2011 = 13.92% = + 32.00%
    2012 = 19.04% = + 18.44%
    2013 = 19.91% = + 12.31%
    2014 = 20.65% = + 5.76%
    2015 = 21.91% = – 4.15%
    2016 = 21.45% = + 13.54%
    2017 = 20.87% = + 13.65%
    2018 = 19.12% = + 19.14%
    2019 = 18.57% = + 13.09%

    Intel Plant, Equipment and Construction Y/Y % contribution or decline and % of revenue;

    1993 = base
    1994 = 25.54% and 11.90%
    1995 = 28.16% and 12.99%
    1996= 11.97% and 4.87%
    1997 = 20.43% and 8.69%
    1998 = 8.12% and 3.59%
    1999 = 0.90% and 0.36%
    2000 = 21.97% and 9.78%
    2001 = 17.15% and 11.71%
    2002 = – 1.54% and – 1.02%
    2003 = – 7.12% and – 3.93%
    2004 = – 5.66% and – 2.61%
    2005 = 7.85% and 3.46%
    2006 = 2.79% and 1.39%
    2007 = – 4.04% and – 1.79%
    2008 = 3.57% and 1.67%
    2009 = – 1.85% and – 0.91%
    2010 = 3.77% and 1.58%
    2011 = 24.24% and 9.55%
    2012 = 15.57% and 8.17%
    2013 = 10.96% and 6.46%
    2014 = 5.45% and 3.24%
    2015 = – 4.33% and – 2.94%
    2016 = 11.92% and 7.26%
    2017 = 12.01% and 7.87%
    2018 = 16.06% and 11.10%
    2019 = 11.57% and 8.91%

    So what happen? Since 2016 Intel is investing in plant, equipment and production but in what category and where, and how do acquisitions within PE&C line item contribute to design, process and the overall manufacturing core and whole platform competencies? It‘s time for Intel to invest in the core business design, process, and manufacturing similar to 1995, early 2000’s and 2011. On all that product revenue that snuck out the back door, places Intel implementing CEOs 9 month, 18 month, 3 year within 5 year plan on an accelerated basis that, in my opinion, focuses on the core of the business that is not other enterprise’s business. God ole Intel only procures from other sources to get a look inside. And while there are cost efficiencies matching product and process, that’s Intel’s business ultimately. And if Intel foundry is part of that solution a federated fabrication cluster divested from its product divisions opens up a potential Intel fabs will produce other than Intel volumes they will never walk away from. Choosing in addition to Intel and working with customers on what Intel manufacturing can produce profitability within sustainable frameworks.

    Certainly Intel customers in hyper scale, cloud and other businesses of compute benefit from Intel vertical platform focus to some degree today and can Intel extend from their own derivatives to produce the wholly unique and original designs of others? Of course they can, tightly coupled with Intel component and within platform solutions.

    Pursuant Cloud, well Intel has a cloud, it’s called Intel Cloud. Where just like Intel fabs, Intel cloud is closely coupled to produce Intel design on Intel tools so in my mind, anything else diverts that resource from its core intent and Intel’s core business.

    “The key thing for Gelsinger to do – and that Intel’s founders and managers did successfully many decades ago – is to honestly and brutally assess what is key to Intel’s future and what is not”. Where Intel is so bound up and tightly coupled with itself the only answer is to stick Intel. Sell off the fabs and Intel will go broke.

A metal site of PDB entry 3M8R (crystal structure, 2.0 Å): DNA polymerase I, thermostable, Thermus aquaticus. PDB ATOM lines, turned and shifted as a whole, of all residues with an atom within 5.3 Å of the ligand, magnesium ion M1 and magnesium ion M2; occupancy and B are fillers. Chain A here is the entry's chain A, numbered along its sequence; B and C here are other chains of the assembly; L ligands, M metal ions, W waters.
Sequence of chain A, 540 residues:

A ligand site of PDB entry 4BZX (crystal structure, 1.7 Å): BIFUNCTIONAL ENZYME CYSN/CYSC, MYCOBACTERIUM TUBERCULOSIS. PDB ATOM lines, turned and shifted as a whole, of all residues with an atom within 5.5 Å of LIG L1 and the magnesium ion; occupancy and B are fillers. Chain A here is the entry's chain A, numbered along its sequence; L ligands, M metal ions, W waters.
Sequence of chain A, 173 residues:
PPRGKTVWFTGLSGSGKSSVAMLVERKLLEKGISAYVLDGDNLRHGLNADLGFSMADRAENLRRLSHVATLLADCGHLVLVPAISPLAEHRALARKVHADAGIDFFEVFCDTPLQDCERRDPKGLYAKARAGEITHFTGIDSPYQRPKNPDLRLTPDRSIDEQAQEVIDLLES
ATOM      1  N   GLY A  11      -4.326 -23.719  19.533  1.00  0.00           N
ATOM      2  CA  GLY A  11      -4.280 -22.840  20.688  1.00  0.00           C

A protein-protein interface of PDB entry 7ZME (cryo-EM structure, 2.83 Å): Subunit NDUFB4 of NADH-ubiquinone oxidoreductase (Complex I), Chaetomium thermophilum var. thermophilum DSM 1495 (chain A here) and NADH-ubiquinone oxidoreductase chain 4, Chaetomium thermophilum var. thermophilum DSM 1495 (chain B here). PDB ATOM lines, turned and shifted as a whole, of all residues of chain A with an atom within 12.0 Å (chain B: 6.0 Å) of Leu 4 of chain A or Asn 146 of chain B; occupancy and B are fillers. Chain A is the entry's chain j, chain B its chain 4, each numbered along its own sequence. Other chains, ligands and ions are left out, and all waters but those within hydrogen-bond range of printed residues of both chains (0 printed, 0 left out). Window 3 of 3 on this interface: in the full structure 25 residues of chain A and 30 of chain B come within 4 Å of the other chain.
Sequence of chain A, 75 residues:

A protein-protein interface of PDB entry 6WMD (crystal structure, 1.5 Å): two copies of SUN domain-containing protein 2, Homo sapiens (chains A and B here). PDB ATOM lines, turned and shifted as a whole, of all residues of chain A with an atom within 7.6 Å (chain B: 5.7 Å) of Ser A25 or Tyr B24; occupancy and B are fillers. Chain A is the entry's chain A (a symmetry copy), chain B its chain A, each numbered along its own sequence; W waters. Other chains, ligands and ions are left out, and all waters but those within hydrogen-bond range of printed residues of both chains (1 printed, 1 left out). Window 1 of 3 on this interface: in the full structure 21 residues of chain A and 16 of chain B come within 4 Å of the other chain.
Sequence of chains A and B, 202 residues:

Modifying the manufacturing relationship under a federated operating structure enables individual fabs to do what they know works within the overall Intel volume envelope. “You have to dig in.”

    Yea, its all been about construction, outfitting and getting back to work.

    Mike Bruzzone, Camp Marketing

  3. That’s an excellent opinion article!

    Intel stick to manufacturing claim: National Supply chain safety reasons only. That’s why TSMC and Samsung are evaluating the possibility to get local footprint.

    Intel entering public cloud: I would only add the ‘all hyperscalers are doing their own CPU/DPU/AI chips these days anyway’ so time for action is running out

    Intel buying ARM?! : train de-trailing sound/mind explodes! 🙂 Since we are living in the Intel outsourcing CPUs to TSMC world, why not!

  4. There is no way in the metaphysical or quantum physical universe that x86/x64 can ever be made in such a way as to compete with ARM in terms of IPC per watt. And Intel nor AMD has shown for a decade that they can innovate x86/x64 as fast as ARM can for their ISA.

    So…Intel…for what it is worth. ( Local spot of price of 2 increasingly copper less pennies )

    1: Ditch all the foundries. Now. Either sell them for what you can to GloFlo or write them down. Walk away. Quickly. By the end of the year 2021. Go with a combo of TSMC, Samsung and GloFlo.

    2: Create a ten year plan to phase out of x86/x64. The time has come to pull down the curtain on that architecture and let it die as so many other architectures that have come and gone after they have outlived their usefulness for a future that never sleeps and demands changes and progress that those archs can no longer promise nor give.

    3: RISC is your game now. Pick one. Either join the OpenPOWER foundation and drive further innovation with that Arch and ISA or….

    Join the RISC-V Org, outright buy SiFive and Canonical to get Ubuntu and turn yourself into an IBM and become a turnkey, integrated Platform Solution Provider.

    4: Forget ARM. You made the mistake of letting that go decades ago. So did AMD. Let AMD go down the drain as the sole remaining, big, hot iron x86/x64 arch designers. Once x86/x64 hits 3nm, it’s over. If anyone can even get there at scale needed to be profitable.

    OpenPOWER, or RISC-V and a combo of your efforts in FPGAs such as Altera and your Neuromorphic efforts could make quite the compelling story leading into the 2030’s.